Even though now you’re a grown up man

You’ll never outgrow an Eddy, you know.

The child I knew still lies inside of you

For I was your bear when you were but a youth,”

Cried the Eddy who was well known for telling the truth.


Fireman Fred said, “This burned down house is where I grew up.

It’s such good luck you ducked out and didn’t get stuck!”

So barely aware, but not caring

That nine firefighter were there, staring,

He scooped up his rare old teddy bear with a shrug

As the Eddy, who was well known for hugging hugs, hugged.

Then Fireman Fred shuddered and muttering, he uttered,

“But we’re in double terrible trouble

For under our old house now smoldering in gritty rubble and dirt

Is the last fireplug in this City that works.”

“I can get to it!” was the Eddy’s retort.

“You’re all too tall, but I’m small and short.

If I crawl there I’ll recall where it is, of some sort.”

“But I’ve only just found you. Don’t go off again!” cried Fireman Fred,

Now well known as Eddy’s best friend.

But the Eddy, of course, went forth anyway.

Self sent, his well meant intent fated to save

San Francisco from a fiery earthquake grave.

As ten firemen waved him bravely on his way

The Eddy, who was well known for behaving unafraid, prayed.

Plunge! The Eddy lunged, muddling through puddles of sludge.

“Ucky yuk! Ugh, mucky mud!” drudgingly he grudged.

Whuck! He ducked under the fire truck, thud!

The Eddy sprawled, then plucked himself up and spinned

As all around him, up to his chin, he hauled the whole hose

Wrapped, buckled and tucked it in, just like clothes.

Then up he stretched to fetch an axe, shovel and gloves,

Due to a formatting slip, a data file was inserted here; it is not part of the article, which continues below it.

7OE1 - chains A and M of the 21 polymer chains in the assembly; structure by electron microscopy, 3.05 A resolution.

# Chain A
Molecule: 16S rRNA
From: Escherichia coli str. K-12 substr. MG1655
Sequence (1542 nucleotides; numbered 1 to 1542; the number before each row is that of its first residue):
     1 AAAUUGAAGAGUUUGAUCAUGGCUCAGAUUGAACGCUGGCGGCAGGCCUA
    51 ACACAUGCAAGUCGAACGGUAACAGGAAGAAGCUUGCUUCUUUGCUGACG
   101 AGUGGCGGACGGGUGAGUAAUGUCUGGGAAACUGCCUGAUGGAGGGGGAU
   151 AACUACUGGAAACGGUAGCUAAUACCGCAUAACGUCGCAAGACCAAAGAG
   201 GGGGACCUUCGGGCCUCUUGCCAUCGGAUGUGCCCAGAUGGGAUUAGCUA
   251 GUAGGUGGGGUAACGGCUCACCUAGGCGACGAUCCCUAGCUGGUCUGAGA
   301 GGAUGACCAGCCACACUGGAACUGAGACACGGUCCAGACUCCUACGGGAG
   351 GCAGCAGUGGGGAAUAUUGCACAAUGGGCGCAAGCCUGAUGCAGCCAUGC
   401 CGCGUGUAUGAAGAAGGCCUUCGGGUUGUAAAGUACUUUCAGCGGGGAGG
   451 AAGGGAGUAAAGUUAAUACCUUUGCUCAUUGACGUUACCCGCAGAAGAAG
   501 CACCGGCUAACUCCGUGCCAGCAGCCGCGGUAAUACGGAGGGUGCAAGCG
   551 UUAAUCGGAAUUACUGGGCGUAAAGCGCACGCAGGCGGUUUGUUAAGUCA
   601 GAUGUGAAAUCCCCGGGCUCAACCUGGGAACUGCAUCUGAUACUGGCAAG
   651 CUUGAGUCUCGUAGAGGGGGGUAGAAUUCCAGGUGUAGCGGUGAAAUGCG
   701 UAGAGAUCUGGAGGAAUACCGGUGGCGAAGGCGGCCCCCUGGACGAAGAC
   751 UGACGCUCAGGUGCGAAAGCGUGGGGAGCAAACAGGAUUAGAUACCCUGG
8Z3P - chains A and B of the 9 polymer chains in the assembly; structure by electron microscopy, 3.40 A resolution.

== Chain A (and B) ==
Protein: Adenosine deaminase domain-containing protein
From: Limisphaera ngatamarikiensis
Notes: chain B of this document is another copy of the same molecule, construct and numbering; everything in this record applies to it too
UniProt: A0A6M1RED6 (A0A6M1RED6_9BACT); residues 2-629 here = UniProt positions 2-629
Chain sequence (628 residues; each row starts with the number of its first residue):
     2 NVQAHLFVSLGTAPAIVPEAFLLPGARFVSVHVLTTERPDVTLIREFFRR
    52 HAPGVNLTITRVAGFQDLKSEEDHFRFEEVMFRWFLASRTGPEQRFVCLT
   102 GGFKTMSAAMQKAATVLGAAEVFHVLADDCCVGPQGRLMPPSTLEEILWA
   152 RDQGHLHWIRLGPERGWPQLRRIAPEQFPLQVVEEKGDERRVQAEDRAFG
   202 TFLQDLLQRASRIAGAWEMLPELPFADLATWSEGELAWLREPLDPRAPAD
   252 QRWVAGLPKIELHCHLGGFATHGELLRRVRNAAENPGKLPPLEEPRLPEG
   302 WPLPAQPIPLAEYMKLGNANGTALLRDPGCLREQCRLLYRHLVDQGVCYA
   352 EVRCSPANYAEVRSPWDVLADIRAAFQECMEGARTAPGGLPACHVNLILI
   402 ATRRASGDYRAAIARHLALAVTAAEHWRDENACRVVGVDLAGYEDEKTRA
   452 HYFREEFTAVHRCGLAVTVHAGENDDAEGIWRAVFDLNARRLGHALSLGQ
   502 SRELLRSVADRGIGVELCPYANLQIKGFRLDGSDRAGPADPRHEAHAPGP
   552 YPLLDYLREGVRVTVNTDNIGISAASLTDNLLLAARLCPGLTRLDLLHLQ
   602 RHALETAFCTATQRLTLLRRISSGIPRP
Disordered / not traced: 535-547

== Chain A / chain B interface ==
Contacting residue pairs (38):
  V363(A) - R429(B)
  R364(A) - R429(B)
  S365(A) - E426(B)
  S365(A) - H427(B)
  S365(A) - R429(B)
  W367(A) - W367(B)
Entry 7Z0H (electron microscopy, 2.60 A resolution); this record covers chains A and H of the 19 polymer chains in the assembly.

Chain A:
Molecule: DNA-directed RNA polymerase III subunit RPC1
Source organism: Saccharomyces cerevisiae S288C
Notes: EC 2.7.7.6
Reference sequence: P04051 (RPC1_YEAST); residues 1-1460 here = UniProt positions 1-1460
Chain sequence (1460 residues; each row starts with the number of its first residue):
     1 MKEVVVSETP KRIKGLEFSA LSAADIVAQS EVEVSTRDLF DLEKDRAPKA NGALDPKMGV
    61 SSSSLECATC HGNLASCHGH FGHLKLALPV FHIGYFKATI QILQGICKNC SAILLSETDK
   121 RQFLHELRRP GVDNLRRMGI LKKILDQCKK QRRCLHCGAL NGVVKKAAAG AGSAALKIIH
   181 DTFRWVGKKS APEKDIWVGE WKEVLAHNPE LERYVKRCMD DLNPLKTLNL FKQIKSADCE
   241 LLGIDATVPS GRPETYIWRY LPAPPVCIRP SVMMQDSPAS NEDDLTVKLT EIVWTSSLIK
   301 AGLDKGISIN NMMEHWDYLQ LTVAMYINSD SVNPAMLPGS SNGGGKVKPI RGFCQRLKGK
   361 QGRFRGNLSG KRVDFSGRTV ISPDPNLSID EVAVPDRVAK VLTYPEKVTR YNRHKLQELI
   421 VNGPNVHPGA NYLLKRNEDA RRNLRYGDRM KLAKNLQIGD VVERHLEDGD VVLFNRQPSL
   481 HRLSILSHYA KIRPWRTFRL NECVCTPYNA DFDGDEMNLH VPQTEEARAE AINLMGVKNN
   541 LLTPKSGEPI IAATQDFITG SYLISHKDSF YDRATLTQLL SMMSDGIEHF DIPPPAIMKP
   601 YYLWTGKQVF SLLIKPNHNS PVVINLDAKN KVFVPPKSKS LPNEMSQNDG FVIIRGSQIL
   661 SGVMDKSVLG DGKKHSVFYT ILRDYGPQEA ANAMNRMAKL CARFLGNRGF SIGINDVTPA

Shoving them down from above with the wrench he tensely clenched in his paws

“Aw goshes, I forgot, he thought. I ought to have brought galoshes of some sort.

But for this teddy bear, time was running short.

Through thickening fog

That threatened his job

The Eddy steadily sludged and slogged

Plodding along slowly alone

Tugging and lugging the heavy hose

Over smoldering timbers that kindled smoking coals.

“This adventure’s grown old.

My stuffing will mold away in this cold,” he supposed.

Then this think that he thought in his brain went thunk!

“I wishes I wishes I was home again, safe in my trunk!

Then just as he said it, clang!

That axe he swang rang as it sang against steel.

Band! Ka-thug! “The fire0plug!” the Eddy squealed.

For he was well known for seeing what’s really real.

Now quick with his wrench he ripped off the cap,

Zipped the spindle and after that, zap!

In a reverse spin, he unwrapped the whole hose,

Screwed in the nozzle and turned on the spout.

Slush! The water, gushing, rushed flushing through to the other end

As Fireman Fred and his fine nine men crying proud loud shouts put the entire fire out.

“Ho-hum. I could use a long nap, but a quick snack will do.”

Said the Eddy, who was well known for doing that, too.

So, soggy and saggy, his task at last at an end,

The teddy bear dragged back down the path to his old friend.

Fireman Fred, whose own head weighed heavy with dread

That his steadfast comrade who had gone now was dead,

Sadly said with a sigh, “San Francisco is saved, but did my teddy bear die?”

Then the Eddy who had survived cried, “Fireman Fred, don’t cry I’m not dead, I’m alive.

And I’ve come to report everywhere there are teddy bears taking care of us all

Whether we’re Eddy Bear short or Fireman Fred tall.”

And Fireman Fred with his Eddy standing hand in paw

Saw grand San Francisco applaud them in awe.

Then the Fireman bent down and gently lifted the teddy bear up

Into the seat beside him on his fire truck.

And as they roared away to the adoring crowd’s proud farewell,

The Eddy cried, “why, I say, how swell!

Is that my name spelled out on this big brass bell?”

Cling-clang! He rang it as Fireman Fred yelled,

“Yes! What they’ve engraved there really is so --

You’re Earthquake Eddy, the teddy bear who saved San Francisco!”












© Copyright 2018 Joan Simon. All rights reserved.